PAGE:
Academic journal article Journal of Counseling and Development : JCD

Childhood Gender Identity ... Disorder? Developmental, Cultural, and Diagnostic Concerns

Academic journal article Journal of Counseling and Development : JCD

Childhood Gender Identity ... Disorder? Developmental, Cultural, and Diagnostic Concerns

Article excerpt

Although fundamental to the way most of us experience ourselves and others, gender is rarely contemplated. Left unexplored, however, this complex concept often creates misconceptions and stereotypes, such as the belief that gender and sex are synonymous or that gender assigned at birth indicates a specific preference for toys, interests, clothes, and eventual erotic attraction. The aim of this article is to enhance counselor understanding of childhood gender identity development, to aid in assessment and diagnostic processes surrounding this matter. We review childhood gender identity in the context of developmental and cultural factors before considering the diagnosis of childhood gender identity disorder (GIDC), and we explore proposed changes to the diagnosis in the upcoming fifth revision of the Diagnostic and Statistical Manual of Mental Disorders.

Terms and Definitions

Misconceptions surrounding gender identity often begin with general confabulation of terms used to communicate about the issue. We thus begin this article with a review of terminology, aiming to define and disentangle biological sex, gender, and sexuality.

Biological Sex

Biological sex relates to one's anatomical and reproductive structures. It is determined by karyotype (a specific chromosomal complement, with 46 XY karyotype in typical males and 46 XX karyotype in typical females), gonads (testes and ovaries), external genitalia (scrotum and penis in typical males; labia and clitoris in typical females), and secondary sex differentiation at puberty (Pasterski, 2008). Most commonly, it follows a binary model assigned at birth based on the presence of external genitalia (Diamond, 2006). This model does not consider persons with disorders of sex development, whose sex chromosomes and genital structure(s) are considered to be incongruent (Pasterski, 2008).

Gender

Jacobs, Thomas, and Lang (1997) used the word gender to refer to "cultural rules, ideologies, and expected behaviors for individuals of diverse phenotypes and psychosocial characteristics" (p. 2). Gender identity relates to one's subjective sense of congruence with an attributed gender. Gender role is a public display of gender identity conveying societal schemes of how boys and girls should behave (Diamond, 2002; Stryker, 2008).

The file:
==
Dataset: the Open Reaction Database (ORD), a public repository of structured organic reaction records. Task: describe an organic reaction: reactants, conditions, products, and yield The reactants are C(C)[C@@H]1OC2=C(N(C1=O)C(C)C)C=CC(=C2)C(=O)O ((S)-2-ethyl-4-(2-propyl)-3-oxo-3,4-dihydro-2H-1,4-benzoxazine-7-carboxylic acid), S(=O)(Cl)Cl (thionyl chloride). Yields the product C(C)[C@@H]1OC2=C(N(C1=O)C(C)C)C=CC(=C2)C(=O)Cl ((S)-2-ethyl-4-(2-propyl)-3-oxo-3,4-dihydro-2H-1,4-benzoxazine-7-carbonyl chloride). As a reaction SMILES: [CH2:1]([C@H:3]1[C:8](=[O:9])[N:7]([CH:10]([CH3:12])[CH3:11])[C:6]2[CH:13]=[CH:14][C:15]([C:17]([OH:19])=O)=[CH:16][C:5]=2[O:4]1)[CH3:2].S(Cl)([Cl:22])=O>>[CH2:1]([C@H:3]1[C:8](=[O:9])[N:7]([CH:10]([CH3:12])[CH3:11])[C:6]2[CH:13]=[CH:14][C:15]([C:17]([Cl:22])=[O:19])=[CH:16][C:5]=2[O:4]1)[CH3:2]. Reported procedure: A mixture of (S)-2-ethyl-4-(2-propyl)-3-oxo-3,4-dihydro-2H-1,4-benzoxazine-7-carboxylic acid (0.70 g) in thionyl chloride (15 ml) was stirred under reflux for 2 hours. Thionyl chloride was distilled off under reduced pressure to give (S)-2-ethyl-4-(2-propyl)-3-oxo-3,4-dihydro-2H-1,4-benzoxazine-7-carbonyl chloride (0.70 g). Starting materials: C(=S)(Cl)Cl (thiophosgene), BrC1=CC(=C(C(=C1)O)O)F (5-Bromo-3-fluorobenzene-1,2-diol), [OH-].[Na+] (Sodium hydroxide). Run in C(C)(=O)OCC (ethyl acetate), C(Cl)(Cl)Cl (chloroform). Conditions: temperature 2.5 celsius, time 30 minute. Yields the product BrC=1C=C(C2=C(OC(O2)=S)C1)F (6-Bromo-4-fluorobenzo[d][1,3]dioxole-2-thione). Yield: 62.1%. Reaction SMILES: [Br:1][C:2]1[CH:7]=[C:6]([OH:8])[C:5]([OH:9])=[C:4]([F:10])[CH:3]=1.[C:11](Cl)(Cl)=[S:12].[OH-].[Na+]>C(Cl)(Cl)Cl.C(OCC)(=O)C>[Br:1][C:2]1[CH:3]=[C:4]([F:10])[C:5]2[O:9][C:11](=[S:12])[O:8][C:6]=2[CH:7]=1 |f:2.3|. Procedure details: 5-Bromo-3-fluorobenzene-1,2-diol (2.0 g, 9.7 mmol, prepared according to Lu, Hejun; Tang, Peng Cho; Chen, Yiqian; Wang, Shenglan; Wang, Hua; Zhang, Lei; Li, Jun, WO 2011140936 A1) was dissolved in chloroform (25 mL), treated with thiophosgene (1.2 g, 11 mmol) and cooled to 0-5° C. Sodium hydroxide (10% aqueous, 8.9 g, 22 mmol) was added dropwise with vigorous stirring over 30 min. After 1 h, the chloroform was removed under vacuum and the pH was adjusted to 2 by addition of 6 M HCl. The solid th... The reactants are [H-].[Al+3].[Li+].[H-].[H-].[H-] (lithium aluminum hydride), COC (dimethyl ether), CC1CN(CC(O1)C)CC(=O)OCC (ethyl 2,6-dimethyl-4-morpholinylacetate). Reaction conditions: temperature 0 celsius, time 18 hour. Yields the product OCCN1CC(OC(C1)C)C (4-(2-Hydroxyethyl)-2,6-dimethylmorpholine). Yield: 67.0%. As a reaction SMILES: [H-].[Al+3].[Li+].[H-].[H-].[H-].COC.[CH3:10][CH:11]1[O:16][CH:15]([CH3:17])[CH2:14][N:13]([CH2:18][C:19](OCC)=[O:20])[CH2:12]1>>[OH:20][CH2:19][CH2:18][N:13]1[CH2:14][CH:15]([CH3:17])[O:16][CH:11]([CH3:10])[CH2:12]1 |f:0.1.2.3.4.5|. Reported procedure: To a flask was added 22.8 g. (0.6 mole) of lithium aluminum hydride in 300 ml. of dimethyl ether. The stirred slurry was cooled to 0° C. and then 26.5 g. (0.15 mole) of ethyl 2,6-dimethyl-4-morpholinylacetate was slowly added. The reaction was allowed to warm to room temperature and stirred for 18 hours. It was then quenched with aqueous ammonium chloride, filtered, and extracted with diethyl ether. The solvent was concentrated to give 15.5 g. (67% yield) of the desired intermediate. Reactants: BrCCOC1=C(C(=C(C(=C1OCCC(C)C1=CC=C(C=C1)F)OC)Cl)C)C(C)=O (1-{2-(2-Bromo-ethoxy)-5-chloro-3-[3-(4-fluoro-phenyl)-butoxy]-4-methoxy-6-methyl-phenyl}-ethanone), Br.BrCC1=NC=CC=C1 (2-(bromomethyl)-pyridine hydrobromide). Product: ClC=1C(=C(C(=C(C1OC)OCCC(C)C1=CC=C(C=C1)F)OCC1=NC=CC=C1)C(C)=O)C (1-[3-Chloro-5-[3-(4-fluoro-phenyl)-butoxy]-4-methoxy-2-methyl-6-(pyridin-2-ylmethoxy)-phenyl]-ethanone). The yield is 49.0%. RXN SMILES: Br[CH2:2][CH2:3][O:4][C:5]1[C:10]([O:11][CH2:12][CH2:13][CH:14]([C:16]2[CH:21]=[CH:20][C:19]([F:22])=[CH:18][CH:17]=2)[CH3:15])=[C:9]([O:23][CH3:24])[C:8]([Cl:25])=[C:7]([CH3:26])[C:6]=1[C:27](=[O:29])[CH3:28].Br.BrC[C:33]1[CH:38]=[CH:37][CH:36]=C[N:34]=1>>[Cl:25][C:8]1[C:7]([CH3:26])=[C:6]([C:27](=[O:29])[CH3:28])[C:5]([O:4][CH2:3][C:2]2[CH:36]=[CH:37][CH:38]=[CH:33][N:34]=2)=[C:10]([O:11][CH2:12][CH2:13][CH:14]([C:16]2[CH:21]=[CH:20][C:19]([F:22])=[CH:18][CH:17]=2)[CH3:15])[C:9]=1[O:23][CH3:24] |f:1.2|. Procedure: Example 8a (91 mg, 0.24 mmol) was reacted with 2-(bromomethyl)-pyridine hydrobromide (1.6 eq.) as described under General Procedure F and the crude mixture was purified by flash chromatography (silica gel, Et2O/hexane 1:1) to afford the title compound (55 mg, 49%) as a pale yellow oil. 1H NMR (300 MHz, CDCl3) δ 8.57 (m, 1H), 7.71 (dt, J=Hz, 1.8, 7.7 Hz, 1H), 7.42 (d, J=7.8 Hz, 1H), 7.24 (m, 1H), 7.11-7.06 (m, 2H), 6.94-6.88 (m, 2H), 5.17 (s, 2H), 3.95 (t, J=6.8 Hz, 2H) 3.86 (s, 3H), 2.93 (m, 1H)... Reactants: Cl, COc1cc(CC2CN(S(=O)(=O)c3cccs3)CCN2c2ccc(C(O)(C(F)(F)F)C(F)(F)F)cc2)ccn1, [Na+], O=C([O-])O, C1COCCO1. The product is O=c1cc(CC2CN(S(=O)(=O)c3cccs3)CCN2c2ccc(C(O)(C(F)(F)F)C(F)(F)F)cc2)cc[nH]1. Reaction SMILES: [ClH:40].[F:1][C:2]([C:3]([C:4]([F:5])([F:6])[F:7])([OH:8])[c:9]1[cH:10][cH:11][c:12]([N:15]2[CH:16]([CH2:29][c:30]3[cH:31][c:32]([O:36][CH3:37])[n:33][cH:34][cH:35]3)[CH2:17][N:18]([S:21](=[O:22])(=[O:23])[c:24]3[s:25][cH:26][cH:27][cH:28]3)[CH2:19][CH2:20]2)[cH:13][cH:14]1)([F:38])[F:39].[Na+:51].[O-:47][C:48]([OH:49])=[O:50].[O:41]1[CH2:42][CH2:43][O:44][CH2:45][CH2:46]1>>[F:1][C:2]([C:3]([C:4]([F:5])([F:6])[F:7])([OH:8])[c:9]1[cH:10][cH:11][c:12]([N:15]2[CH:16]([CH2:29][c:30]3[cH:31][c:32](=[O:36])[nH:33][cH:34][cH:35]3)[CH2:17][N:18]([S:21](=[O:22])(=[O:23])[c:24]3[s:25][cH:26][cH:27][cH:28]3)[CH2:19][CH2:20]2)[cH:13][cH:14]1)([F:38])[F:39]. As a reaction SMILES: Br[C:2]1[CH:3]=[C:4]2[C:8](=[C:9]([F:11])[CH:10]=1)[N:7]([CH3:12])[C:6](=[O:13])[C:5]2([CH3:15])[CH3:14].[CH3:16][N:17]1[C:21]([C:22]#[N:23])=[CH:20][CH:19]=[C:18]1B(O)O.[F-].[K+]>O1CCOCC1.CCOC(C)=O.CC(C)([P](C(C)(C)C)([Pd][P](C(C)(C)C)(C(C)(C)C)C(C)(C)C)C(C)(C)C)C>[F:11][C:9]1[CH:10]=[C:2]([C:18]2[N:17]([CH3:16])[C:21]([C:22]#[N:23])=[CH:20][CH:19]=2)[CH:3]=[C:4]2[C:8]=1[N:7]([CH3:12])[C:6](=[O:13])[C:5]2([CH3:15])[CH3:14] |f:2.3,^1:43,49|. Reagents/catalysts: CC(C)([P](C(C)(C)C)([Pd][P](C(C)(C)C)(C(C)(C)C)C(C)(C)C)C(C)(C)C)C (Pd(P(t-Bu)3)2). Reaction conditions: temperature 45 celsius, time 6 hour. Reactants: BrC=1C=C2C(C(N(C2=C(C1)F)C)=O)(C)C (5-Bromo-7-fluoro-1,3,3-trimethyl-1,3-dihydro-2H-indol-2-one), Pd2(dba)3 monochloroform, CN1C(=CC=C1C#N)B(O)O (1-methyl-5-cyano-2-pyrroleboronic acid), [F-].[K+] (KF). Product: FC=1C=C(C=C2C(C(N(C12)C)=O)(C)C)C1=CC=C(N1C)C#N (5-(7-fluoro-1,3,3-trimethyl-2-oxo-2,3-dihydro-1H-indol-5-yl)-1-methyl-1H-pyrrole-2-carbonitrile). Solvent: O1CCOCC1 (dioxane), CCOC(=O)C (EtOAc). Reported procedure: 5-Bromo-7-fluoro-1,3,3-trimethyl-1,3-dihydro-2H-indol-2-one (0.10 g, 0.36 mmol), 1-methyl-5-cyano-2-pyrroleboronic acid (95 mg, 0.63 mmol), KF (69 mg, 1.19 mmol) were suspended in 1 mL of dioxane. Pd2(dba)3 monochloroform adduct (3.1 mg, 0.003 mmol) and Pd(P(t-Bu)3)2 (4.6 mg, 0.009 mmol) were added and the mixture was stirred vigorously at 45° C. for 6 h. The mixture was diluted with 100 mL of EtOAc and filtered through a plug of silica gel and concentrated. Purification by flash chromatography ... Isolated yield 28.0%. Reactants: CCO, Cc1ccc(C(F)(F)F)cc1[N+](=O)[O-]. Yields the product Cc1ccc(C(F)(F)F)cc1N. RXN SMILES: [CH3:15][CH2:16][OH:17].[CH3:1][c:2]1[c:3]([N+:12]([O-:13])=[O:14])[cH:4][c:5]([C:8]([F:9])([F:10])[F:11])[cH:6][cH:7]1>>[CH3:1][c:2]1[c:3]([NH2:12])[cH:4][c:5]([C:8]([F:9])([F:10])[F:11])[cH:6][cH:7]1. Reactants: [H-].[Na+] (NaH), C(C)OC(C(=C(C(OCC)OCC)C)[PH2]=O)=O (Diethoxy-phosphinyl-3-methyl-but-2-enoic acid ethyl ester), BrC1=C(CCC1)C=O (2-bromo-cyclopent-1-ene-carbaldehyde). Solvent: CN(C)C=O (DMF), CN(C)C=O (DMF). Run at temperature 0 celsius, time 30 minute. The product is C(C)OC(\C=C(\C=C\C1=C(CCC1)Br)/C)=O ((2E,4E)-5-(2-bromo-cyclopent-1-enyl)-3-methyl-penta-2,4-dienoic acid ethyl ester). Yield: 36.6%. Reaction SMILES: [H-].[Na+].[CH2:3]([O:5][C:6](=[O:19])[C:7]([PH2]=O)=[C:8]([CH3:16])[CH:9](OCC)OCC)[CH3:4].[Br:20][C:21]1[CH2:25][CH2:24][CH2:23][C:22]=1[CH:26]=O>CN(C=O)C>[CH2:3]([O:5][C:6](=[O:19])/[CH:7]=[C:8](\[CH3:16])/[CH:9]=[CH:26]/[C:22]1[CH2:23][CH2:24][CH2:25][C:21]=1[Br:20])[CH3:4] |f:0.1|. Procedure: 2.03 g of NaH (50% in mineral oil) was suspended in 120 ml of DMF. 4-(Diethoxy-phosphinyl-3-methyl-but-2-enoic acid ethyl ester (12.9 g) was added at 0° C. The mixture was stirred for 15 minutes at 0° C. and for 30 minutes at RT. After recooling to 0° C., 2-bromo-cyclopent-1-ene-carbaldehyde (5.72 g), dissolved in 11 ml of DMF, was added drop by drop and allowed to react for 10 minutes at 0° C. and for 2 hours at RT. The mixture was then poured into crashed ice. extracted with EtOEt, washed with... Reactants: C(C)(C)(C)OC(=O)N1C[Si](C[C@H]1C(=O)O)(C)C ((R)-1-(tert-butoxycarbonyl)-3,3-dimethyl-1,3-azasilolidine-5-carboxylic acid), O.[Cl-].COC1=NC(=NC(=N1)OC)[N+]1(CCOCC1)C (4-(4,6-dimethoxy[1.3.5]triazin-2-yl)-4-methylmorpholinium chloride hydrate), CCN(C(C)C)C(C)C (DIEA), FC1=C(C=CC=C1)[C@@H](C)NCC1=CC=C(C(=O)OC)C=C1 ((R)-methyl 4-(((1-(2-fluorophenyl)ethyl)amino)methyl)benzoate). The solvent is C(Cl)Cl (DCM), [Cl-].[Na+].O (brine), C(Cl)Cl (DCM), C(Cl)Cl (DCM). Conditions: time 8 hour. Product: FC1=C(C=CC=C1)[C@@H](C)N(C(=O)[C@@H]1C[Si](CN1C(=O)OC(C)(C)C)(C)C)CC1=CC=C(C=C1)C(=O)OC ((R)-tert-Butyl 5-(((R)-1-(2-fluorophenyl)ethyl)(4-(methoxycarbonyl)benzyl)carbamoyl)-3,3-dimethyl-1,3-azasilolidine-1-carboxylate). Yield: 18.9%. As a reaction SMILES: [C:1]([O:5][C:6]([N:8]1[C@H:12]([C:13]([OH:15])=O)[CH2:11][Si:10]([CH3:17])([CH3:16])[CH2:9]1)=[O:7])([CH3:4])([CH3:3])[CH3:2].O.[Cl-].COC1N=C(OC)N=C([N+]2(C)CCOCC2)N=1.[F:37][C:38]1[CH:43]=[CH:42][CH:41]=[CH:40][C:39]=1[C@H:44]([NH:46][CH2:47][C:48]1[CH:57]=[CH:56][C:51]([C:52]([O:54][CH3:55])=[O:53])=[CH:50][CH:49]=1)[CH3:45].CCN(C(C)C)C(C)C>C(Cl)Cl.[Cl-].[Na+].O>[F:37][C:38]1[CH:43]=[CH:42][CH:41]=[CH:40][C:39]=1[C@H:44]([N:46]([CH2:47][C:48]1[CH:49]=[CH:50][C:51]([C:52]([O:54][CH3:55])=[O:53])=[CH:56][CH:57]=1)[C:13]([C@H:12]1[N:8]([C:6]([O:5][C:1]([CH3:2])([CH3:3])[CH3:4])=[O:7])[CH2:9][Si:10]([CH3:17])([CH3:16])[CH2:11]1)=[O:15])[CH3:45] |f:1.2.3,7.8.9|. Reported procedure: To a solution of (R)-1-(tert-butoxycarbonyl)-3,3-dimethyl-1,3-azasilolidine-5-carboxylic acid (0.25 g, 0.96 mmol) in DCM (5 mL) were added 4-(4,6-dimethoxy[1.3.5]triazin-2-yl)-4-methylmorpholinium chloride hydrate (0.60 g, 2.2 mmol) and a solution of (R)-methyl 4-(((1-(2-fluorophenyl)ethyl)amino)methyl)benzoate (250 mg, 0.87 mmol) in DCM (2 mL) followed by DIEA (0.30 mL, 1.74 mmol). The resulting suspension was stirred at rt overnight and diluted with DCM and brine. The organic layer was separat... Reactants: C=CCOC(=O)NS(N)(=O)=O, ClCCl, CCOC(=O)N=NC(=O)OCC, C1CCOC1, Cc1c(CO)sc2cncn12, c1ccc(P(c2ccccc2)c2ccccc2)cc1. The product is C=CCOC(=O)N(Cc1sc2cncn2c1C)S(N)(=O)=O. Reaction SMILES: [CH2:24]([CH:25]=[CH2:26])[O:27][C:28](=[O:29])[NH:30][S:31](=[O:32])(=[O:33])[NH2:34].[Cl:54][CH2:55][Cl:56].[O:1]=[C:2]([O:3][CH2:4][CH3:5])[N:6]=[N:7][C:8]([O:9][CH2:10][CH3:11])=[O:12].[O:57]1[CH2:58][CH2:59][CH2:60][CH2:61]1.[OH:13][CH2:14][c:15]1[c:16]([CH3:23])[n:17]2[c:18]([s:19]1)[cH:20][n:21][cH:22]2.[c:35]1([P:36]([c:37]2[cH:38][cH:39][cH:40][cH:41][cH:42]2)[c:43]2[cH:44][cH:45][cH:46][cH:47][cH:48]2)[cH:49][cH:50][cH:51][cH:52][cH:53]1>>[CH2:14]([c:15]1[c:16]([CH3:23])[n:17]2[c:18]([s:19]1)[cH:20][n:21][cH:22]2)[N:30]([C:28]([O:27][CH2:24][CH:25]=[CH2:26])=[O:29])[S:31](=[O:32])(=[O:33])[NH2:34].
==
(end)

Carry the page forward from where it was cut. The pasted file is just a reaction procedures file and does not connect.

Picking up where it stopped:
Transgender is an umbrella term referring to people who move away from the gender assigned to them at birth, thus violating societal conceptualizations of what it means to be a man or a woman (Stryker, 2008). Included in this category are transsexuals, people whose gender identity does not correspond to their physical body (Diamond, 2002). Transsexuals sometimes transform their physical body and often assume gender roles that are congruent with their experienced gender identity. According to Diamond (2002), the term transsexual best describes adults, not children who may meet criteria for gender identity disorder (GID). In this article, we interchangeably use the terms gender-variant and gender-nonconforming to describe children whose gender expression, gender role behavior, and/or gender identity do not conform to the traditional norms.

Sexuality/Sexual Orientation

The terms sexuality and sexual orientation refer to how and with whom people act on their affectionate, intimate, and erotic desires. In classifying sexuality, people tend to depend on the gender identity of the person to whom their desires are directed. Most commonly, to describe sexual orientation, we use the term heterosexual/straight to denote a person attracted to a member of another gender, homosexual/gay/lesbian to refer to an individual attracted to the member of the same gender, and bisexual to refer to a person attracted to a member of any gender (Diamond, 2002; Stryker, 2008).

What Does It All Mean?

Our cultural beliefs dictate that there are only two biological sexes corresponding to two genders. …

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